Contending financial management of the city is improving each year, Santa Fe Mayor Alan Webber on Monday downplayed the findings of a recent outside audit that uncovered “significant deficiencies” and other weaknesses in internal controls.
“At the top line, at the highest level, we got an ‘unmodified’ opinion,” Webber said during his weekly news conference. “I say it’s the top line. It’s also the bottom line. When you get an unmodified opinion, it means basically that the auditor has said, ‘We are giving you a clean bill of health,’ and that’s what every city audit filing hopes for.”
However, State Auditor Brian Colón said a big piece of the city’s financial management is ailing. Colón said last week the city continues to have problems meeting its obligations for federal funds, which he called “deeply concerning.”
Auditors issued a “qualified” opinion on the city’s management of federal programs, which means it failed to completely follow general accounting and reporting standards — a problem that could jeopardize future federal funding.
“The findings related to the federal awards were severe and material enough to modify the audit opinion, and I remain deeply concerned,” Colón said Monday in a statement.
Colón reiterated his office will continue to keep a “close eye” on the city and “its necessary improvements and progress in improving their financial affairs.
“To be clear,” Colón added, “there are two opinions rendered for the [fiscal year] 2019 City of Santa Fe audit – one over the financial statements and one over compliance with the major federal awards. The city received a modified opinion over the federal awards. This is deeply concerning for the present and for future opportunities to work with the federal government on important projects.”
The unflattering audit of the city’s finances for the fiscal year ending June 2019 identified 21 deficiencies, weaknesses and other compliance issues. They ranged from failing to perform a year-end reconciliation that resulted in misstatements of about $1 million in the city’s utility receivable accounts to inadequate controls to address fraud risks within the payroll disbursement process.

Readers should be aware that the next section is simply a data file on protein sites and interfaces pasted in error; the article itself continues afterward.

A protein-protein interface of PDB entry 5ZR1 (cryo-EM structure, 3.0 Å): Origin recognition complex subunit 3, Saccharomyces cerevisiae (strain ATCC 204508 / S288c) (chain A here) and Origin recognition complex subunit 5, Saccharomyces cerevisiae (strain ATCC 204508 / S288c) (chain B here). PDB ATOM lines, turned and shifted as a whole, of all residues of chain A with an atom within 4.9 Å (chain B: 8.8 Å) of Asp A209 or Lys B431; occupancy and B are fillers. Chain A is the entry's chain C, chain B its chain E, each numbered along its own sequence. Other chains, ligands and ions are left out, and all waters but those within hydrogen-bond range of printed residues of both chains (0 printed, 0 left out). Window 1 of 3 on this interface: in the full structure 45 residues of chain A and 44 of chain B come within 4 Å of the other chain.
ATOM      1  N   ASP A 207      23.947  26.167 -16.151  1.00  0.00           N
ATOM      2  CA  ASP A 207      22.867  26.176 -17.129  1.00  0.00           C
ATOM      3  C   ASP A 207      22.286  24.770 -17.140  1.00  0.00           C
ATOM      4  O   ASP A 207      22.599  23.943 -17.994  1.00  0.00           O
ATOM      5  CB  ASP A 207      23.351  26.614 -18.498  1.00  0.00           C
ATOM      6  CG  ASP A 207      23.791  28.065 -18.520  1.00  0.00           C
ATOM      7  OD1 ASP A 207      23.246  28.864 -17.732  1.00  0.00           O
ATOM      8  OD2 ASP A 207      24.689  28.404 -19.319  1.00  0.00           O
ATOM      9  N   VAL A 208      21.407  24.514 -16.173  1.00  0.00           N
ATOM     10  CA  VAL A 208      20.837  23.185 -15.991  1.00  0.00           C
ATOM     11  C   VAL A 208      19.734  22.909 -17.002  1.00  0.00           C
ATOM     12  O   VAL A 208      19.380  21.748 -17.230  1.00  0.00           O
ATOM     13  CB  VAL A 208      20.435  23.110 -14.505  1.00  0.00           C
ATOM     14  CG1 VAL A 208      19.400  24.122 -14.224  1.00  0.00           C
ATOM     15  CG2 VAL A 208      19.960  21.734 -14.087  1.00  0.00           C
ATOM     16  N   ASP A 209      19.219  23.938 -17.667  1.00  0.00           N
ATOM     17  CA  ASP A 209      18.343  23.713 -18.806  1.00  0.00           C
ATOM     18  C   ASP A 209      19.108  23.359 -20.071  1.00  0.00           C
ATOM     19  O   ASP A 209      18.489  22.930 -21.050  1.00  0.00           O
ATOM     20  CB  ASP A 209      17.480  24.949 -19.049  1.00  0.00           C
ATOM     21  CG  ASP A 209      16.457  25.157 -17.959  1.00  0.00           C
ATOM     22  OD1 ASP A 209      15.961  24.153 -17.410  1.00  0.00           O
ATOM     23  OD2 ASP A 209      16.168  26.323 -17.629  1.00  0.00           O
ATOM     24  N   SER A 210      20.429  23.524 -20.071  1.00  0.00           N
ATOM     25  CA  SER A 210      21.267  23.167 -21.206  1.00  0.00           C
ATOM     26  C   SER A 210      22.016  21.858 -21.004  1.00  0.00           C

The city was also six months late in submitting its audited financial statements, the audit noted.
“The city was not prepared for an audit of its financial statements in a timely manner, due most significantly to the lack of a periodic accounting close schedule during the year,” the audit states. “As such procedures had not been performed, city personnel had to reconcile all accounts for the entire fiscal year.”
Though the audit identified 21 significant deficiencies, material weaknesses and other compliance issues, the city still received an “unmodified” opinion.
“Audit opinions are based on materiality, which means errors or other issues may exist that are not considered material and allow the financial statements to be deemed materially accurate,” according to the Office of the State Auditor.
Nearly half of the findings were connected to the city’s financial management and accounting of federal grant programs. The audit found the city “lacks established internal controls and procedures over financial grant management to ensure compliance with applicable compliance requirements,” which the Webber administration hopes a new centralized Grants Management Division will help resolve.
“In the budget that the council voted for, there is a centralization of the grants management activity or function in the Finance Department to remedy that problem going forward,” Webber said.
The new division, however, is part of a proposed reorganization the City Council still has to consider. City officials declined to explain last week and again Monday how they would remedy the situation if city councilors didn’t approve the proposed reorganization.
During his news conference, Webber said the city “dispersed” grant management to the different departments receiving the grants.
“Some were better at managing the grants than others, and that model of dispersing the management of the federal grants left us vulnerable to the findings … in the audit that said in some cases the management was better than in others and in some places it wasn’t adequate,” he said.
While Webber said financial management of the city is improving, “That doesn’t mean we can’t get better.
“I don’t think we’ve got all of the work done that needs to be done,” he said.
Webber also said his administration takes the findings and recommendations from the Office of the State Auditor “very seriously.”
“The city manager was on the call with the auditor’s team going over [the audit], and she emphasized in that call that the tone from the top is very important,” the mayor said. “The tone from the top from this city government is that we take our financial reporting responsibilities very seriously, and we are on an improvement program that continues to go forward, not just with annual audits but with audits during the course of the year. I think we’re making progress.”